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For Chiefs, hassle with Cassel


For Chiefs, hassle with Cassel

The Ravens opponents this Sunday, the Chiefs, appear to be having a crisis of confidence with their starting quarterback, Matt Cassel.

Asked this week about whether he was considering replacing Cassel with backup Brady Quinn, coach Romeo Crennel at first basically defended Cassels status as the No. 1 guy.

Matt is the quarterback, Crennel said, as reported by The Kansas City Star. What he has been able to show is that he can make plays. Even after he had those turnovers, he came back and drove the team down the field. We think he is capable, and we just have to get him to be more consistent. In Sundays 37-20 loss to the Chargers, the whole team needed to be more consistent.

Fair enough. And fairly supportive enough. But then check out Crennels language about how it could come to pass hed make a switch at QB.

At some point, as a coach, you go through and you see whats happening in the game and how a guy is reacting and how hes responding to whats happening in the game, Crennel said. If you feel hes inept, constantly making poor decisions, bad choices, then thats when you move on from him and give someone else a chance.

You dont ever want to use inept in reference to your quarterback, even if youre speaking in the hypothetical. And especially not after hes had a three-interception game. Unless youre seriously thinking about pulling him, as Crennel obviously is. He also said Quinn would get reps with the first team this week.

As for during the game itself, Cassel might well find himself standing next to the coach with the offense is on the field.

You pull him out, put somebody else in, let him settle down and maybe he goes back in, Crennel said. As a coach, you get a feeling about whether hes making good decisions, poor decisions those kind of things all kind of play into it.

A vote of confidence doesnt seem to play into it, though.

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Ravens sign Crabtree to three-year deal

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Ravens sign Crabtree to three-year deal

The Baltimore Ravens have signed WR Michael Crabtree to a three-year deal on Friday according to general manager and executive vice president Ozzie Newsome.

The deal is apparently worth $21 million, according to Adam Shefter.

After being released by the Raiders Thursday following the signing of Jordy Nelson, Crabtree heads to the Ravens less than 24 hours later.


The 31-year-old is coming off a 2017 season when he recorded 58 receptions for 618 yards and eight touchdowns. In 2016 he posted 89 receptions for 1,003 yards and eight touchdowns.

Since 2015, the Texas Tech product has scored 25 receiving touchdowns, the fifth-most in the NFL. Crabtree and Steelers WR Antonio Brown are the only NFL players to post at least eight touchdown catches in each of the past three seasons.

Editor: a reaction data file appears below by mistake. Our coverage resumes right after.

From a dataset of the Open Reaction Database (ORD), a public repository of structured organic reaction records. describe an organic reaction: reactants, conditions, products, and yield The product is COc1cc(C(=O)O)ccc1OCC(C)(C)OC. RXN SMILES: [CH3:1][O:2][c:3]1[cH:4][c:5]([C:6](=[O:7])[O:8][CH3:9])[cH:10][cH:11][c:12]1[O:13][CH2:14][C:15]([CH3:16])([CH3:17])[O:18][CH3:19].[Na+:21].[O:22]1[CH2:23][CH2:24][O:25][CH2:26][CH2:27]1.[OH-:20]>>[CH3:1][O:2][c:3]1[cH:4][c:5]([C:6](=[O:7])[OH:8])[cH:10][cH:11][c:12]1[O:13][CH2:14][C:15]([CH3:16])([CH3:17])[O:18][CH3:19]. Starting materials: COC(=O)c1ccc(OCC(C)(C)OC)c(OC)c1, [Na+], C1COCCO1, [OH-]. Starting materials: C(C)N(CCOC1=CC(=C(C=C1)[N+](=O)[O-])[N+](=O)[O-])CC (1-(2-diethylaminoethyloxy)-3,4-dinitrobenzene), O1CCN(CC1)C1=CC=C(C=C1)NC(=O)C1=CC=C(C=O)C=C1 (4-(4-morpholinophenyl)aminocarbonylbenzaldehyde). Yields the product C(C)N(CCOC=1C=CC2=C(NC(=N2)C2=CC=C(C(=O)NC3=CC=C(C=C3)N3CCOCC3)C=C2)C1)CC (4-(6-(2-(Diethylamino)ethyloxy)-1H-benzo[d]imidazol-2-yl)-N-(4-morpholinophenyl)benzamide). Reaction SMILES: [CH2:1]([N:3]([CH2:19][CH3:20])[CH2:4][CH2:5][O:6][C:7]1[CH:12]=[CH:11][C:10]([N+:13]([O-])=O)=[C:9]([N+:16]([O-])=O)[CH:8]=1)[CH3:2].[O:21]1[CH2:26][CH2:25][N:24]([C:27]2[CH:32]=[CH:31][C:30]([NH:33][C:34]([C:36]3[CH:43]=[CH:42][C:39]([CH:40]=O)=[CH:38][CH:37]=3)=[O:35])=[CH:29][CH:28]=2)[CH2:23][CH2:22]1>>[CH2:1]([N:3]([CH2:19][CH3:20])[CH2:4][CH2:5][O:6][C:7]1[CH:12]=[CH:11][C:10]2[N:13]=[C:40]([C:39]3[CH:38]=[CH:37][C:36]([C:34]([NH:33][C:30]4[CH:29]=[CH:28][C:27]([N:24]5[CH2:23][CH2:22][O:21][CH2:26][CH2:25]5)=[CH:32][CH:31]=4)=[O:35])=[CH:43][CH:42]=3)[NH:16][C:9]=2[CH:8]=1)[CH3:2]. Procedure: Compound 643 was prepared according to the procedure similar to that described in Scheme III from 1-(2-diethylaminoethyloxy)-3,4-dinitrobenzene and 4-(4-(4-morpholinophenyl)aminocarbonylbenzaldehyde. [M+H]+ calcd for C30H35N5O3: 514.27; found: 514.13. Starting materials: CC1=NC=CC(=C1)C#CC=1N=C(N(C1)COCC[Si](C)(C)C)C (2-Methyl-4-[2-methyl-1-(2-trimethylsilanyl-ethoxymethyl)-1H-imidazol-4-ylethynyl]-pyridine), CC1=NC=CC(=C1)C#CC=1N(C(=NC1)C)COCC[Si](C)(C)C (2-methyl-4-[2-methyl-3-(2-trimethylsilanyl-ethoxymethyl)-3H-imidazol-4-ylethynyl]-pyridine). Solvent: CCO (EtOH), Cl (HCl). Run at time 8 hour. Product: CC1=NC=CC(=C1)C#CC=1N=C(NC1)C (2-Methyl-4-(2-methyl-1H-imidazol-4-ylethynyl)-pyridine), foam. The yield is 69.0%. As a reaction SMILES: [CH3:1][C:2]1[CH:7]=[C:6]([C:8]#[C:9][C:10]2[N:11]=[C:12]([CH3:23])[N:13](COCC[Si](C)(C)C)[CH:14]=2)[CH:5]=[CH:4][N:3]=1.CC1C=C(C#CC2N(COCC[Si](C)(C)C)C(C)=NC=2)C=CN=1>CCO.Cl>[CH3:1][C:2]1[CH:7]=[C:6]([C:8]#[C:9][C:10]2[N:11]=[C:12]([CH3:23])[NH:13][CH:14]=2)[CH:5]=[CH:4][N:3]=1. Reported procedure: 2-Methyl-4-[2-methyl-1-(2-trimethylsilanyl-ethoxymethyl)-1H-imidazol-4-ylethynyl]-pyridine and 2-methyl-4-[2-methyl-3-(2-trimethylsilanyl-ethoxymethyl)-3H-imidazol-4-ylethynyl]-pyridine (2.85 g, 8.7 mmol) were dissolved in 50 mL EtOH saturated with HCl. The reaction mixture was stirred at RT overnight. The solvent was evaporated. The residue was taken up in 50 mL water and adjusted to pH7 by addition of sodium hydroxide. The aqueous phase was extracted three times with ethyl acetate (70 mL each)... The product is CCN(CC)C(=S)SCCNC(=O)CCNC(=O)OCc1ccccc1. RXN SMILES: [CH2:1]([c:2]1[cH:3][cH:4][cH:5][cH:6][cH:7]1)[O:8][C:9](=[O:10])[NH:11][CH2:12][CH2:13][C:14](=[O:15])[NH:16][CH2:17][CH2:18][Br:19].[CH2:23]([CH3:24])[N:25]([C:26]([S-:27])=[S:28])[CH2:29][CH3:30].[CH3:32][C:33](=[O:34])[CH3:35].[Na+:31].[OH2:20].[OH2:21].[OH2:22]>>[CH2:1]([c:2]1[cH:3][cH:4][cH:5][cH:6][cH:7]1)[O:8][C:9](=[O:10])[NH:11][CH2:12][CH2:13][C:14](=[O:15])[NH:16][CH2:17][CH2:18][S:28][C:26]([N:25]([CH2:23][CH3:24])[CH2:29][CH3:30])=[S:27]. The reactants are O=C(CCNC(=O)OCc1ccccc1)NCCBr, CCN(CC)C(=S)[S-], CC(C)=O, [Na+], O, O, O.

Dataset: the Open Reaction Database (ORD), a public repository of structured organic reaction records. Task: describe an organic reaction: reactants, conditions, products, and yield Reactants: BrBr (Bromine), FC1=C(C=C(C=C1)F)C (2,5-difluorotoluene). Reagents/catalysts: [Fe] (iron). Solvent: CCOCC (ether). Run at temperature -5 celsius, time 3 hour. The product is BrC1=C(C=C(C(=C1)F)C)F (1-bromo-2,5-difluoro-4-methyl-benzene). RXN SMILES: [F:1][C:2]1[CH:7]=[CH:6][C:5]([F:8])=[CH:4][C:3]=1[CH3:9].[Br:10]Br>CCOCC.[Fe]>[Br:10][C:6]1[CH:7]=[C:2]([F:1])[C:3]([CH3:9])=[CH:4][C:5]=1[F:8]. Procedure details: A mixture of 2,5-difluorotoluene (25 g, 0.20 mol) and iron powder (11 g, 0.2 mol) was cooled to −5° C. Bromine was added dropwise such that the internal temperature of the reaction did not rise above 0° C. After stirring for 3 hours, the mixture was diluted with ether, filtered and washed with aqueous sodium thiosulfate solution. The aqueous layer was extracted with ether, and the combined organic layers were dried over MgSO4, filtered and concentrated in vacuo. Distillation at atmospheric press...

In all, Crabtree has played nine NFL seasons – six of them with San Francisco (2009-14) and three with Oakland (2015-17). The former first-round draft pick (10th overall, Texas Tech) has registered 579 receptions for 6,870 yards (11.9 avg.) and 51 touchdowns in 125 career games (122 starts).

“Michael has played very well against the Ravens, so we know firsthand the attributes he brings to the game,” Newsome said in a team statement. “He is a smart, tough, physical receiver who battles for the ball. We like his temperament and believe he is a good fit for our football team, on and off the field.”

Since he entered the NFL in 2009, Crabtree’s 51 receiving scores rank 10th among active wide receivers, while his receptions (579) are seventh, and his receiving yards (6,870) are 12th.

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Ryan Grant's health issue and why the Ravens couldn't control voiding his contract

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Ryan Grant's health issue and why the Ravens couldn't control voiding his contract

The most obvious move in the NFL this offseason was the Ravens signing a new wide receiver (or three). It was less obvious why the team decided to commit so much money to former Redskins receiver Ryan Grant.

Grant has long been beloved by his coaches and teammates, but the results have never been there on game day. He has some potential to improve if given a larger role in a team's offense, which he likely would have had in Baltimore, but it never made much sense to offer him a 4-year contract worth nearly 30 million, with $14.5 million guaranteed.

Thankfully for fans who were uninspired by the reported agreement, Grant was unable to pass his physical and will not be joining the team.


At a press conference Friday morning, GM Ozzie Newsome called the void a "medical decision" that Newsome had no control over. 

NFL insider Ian Rapoport reported that Grant is recovering from a Grade 2 sprained ankle that would need two months rest.

You have to feel for Grant, who by all accounts has worked his tail off for many years just waiting for his chance. It's never easy missing out on nearly $15 million dollars guaranteed, but Grant should be able to find work with another team.

The timing of this news, coming so soon after former Raider Michael Crabtree became available, seemed fishy to some.

At Friday's press conference, Newsome also said the team would have still pursued Crabtree if they signed Grant. 

It's probably not fair to suggest that an NFL franchise would actually so publicly back out of a deal just because another option came along, as any team with that reputation would struggle to attract future free agents. That said, it could end up working out splendidly for the team.

Besides, if all else is equal, shouldn't a team located in Baltimore be going after a guy named CRABtree?